Chilean director Sebastián Lelio’s thoughtful drama, adapted from a novel by Naomi Alderman, follows Ronit as she returns to an Orthodox Jewish community in London after her estranged father’s death, stirring emotions when reunited with her childhood best friend. Ronit’s past emerges naturally from the narrative which is as much about losing a community as it is about religion and temptation. Food plays a central cultural role and we see in Rachel Weisz’s face the transportive flavours conjuring childhood memories. Disobedience takes a nuanced and restrained approach to religious trauma, directly challenging the denial of choice and freedom to those raised within rigid belief systems whilst avoiding the temptation to vilify the community itself. Alessandro Nivola is striking in his gentle supportiveness, a faithful disciple of Ronit’s father who has become a respected rabbi, yet he bristles with anger when his authority is challenged. Indeed restraint is evident throughout Disobedience, the film’s muted colour palette fitting an environment in which conflicts are rarely voiced directly. Returning to London reinforces the cost of Ronit’s escape which is losing an entire community and particularly her friend Esti. Diegetic use of The Cure’s Lovesong during a pivotal scene serves a dual purpose with the lyric “You make me feel like I am home again.” Although we experience events largely through Ronit’s perspective, it is Esti who provides the story arc as Ronit’s return forces her to grapple with her own decision to remain in the community. Disobedience may not offer the cathartic relief that some former believers might desire, but it is more meaningful as a result — it ventures beyond mere escapism to underscore the cost of that escape.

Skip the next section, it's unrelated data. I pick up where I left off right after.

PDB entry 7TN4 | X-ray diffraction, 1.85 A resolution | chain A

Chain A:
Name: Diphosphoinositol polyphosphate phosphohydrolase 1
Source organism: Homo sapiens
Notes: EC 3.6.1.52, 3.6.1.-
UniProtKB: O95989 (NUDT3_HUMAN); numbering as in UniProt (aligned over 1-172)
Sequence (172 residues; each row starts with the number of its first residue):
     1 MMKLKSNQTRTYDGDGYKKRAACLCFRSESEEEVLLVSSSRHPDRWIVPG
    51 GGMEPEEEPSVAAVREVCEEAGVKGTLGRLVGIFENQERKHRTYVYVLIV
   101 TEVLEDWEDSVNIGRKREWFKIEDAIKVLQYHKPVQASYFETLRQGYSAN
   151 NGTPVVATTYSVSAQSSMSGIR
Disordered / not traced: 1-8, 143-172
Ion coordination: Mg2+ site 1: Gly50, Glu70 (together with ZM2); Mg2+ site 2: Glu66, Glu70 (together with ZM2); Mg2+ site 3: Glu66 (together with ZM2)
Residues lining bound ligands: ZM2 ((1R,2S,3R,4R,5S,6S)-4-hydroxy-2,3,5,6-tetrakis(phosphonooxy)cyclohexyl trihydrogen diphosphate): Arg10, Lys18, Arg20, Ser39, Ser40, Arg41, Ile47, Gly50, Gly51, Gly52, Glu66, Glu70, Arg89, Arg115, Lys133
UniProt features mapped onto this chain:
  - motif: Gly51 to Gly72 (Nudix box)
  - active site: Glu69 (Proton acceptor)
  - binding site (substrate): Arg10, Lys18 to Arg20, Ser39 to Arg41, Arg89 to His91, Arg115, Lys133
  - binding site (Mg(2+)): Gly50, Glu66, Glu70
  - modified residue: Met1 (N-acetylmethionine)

Although this is ostensibly the first time I have watched Mean Girls, as a child of the Internet I have been exposed essentially to the entire movie in memefied form. Rooted firmly in the early 2000s, with a high school experience likely unreconisable to teens now — from three-way calls on landlines to the complete absence of social media — its satire of high school cliques and the elevation of shallow idiocy has aged surprisingly well. The best visual moments are Cady’s visions of her peers acting like prehistoric primates in a way that shows human adolescence in its truest form — chattering chimps, fearful and desperate to fit in. Meanwhile, the film’s continuing quotability comes from Tina Fey’s ear for teenage dialogue that is simultaneously ridiculous but believeable. What nearly undermines Mean Girls entirely is its denouement, which abandons comedy in favour of tritely traditional teen movie resolution through a handful of speeches. Tina Fey’s script wants us not only to empathise with, but to like these characters, despite minimal consequence or growth from the pain each has caused. That, like ‘fetch’, is not going to happen. Ironically it is this failure to treat her characters sufficiently meanly which almost torpedos Mean Girls in its final act, though it is not enough to undo all that precedes it.
Political thriller State of Play deserves credit foremost for successfully trimming down a five-hour BBC miniseries into a coherent two-hour film. The result is dense with exposition and can feel rushed, but that also adds to a sense of urgency. The investigative journalist perspective now feels almost nostalgic, reminiscent of All The President’s Men. A high calibre cast compensates for a lack of character development, and I wish Helen Mirren’s editor had more screen time. Whilst the interplay between The Globe’s ailing print edition and rising online presence is already antiquated a decade on, the lucrative domestic expansion of military contractors remains just as relevant.